On Saturday, a 60-39 vote opened the debate on the 2,074-page health care bill in the U.S. Senate. The debate on the amending proposal is slated to last for several (if not more) weeks. CNN reports:
"We do not believe completely restructuring one-sixth of our economy is a good idea at any time," Senate Minority Leader Mitch McConnell, R-Kentucky, told CNN. "It is a particularly bad idea when we’re looking at double-digit unemployment."
McConnell and other Republicans call for an incremental approach that they say would reduce the costs of health care without creating new bureaucracy and taxes.
"We think we ought to go step-by-step to improve the system," McConnell said. "The American people are not complaining about the quality of health care. They’re complaining about the cost of health care."
Democrats respond that the Republicans are ignoring millions of Americans who can’t get health insurance.
Sen. Arlen Specter, a Pennsylvania Democrat who was a Republican for most of his long career until changing parties this year, told "Fox News Sunday": "The one option which is not present in my judgment is the option of doing nothing."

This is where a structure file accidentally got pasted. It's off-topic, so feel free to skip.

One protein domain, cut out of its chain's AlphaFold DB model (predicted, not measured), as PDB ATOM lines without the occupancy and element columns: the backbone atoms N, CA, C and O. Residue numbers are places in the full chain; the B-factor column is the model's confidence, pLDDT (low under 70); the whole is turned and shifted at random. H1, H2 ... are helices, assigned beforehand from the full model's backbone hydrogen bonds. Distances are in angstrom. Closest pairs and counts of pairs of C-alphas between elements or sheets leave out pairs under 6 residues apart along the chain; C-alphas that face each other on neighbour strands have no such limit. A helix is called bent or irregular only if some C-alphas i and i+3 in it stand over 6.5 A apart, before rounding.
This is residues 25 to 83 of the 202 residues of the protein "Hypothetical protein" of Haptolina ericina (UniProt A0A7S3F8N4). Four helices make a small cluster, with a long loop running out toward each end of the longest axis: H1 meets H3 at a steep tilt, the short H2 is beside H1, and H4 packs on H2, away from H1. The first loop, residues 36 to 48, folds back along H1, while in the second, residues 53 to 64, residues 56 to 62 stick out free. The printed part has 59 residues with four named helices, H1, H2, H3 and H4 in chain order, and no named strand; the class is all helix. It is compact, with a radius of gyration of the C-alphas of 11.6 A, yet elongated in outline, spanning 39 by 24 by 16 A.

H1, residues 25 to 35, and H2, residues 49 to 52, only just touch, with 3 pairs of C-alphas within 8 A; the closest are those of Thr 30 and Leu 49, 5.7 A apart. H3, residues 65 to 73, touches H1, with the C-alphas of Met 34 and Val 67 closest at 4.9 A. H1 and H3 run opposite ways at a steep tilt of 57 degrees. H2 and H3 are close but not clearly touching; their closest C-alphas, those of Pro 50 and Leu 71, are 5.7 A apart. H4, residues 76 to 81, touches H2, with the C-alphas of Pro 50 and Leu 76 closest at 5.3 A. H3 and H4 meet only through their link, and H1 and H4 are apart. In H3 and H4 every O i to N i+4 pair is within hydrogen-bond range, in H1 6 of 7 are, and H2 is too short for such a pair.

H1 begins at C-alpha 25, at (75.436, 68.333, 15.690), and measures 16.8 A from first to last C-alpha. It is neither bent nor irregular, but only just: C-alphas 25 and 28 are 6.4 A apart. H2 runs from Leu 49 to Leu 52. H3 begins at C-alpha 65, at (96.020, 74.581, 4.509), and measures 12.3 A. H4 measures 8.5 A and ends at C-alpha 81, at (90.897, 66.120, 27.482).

"We have the opposition refusing to admit that there’s any problem with health care, refusing to admit that there’s any problem with global warming, refusing to take a stand on the economic crisis," Specter complained about his former party.
The 60-39 Senate vote Saturday to open debate revealed the partisan divide on the issue, and the fragility of the Democratic support. Democrats needed their entire caucus, including two independents, to muster the 60 votes required in the 100-member chamber to overcome a Republican filibuster.
Now several conservative and moderate Democrats say they won’t support a final bill that includes a public insurance option. Republicans unanimously oppose the public option, which means it cannot survive in the chamber without unanimous Democratic support.
"I don’t think anybody feels this bill will pass" in its current form, Independent Sen. Joe Lieberman of Connecticut told NBC’s "Meet the Press." Lieberman voted to start debate on the bill, but reiterated Sunday he would join a Republican filibuster if the public option remains in the proposal when it comes time to end the debate.
See the Indiana Chamber’s view below: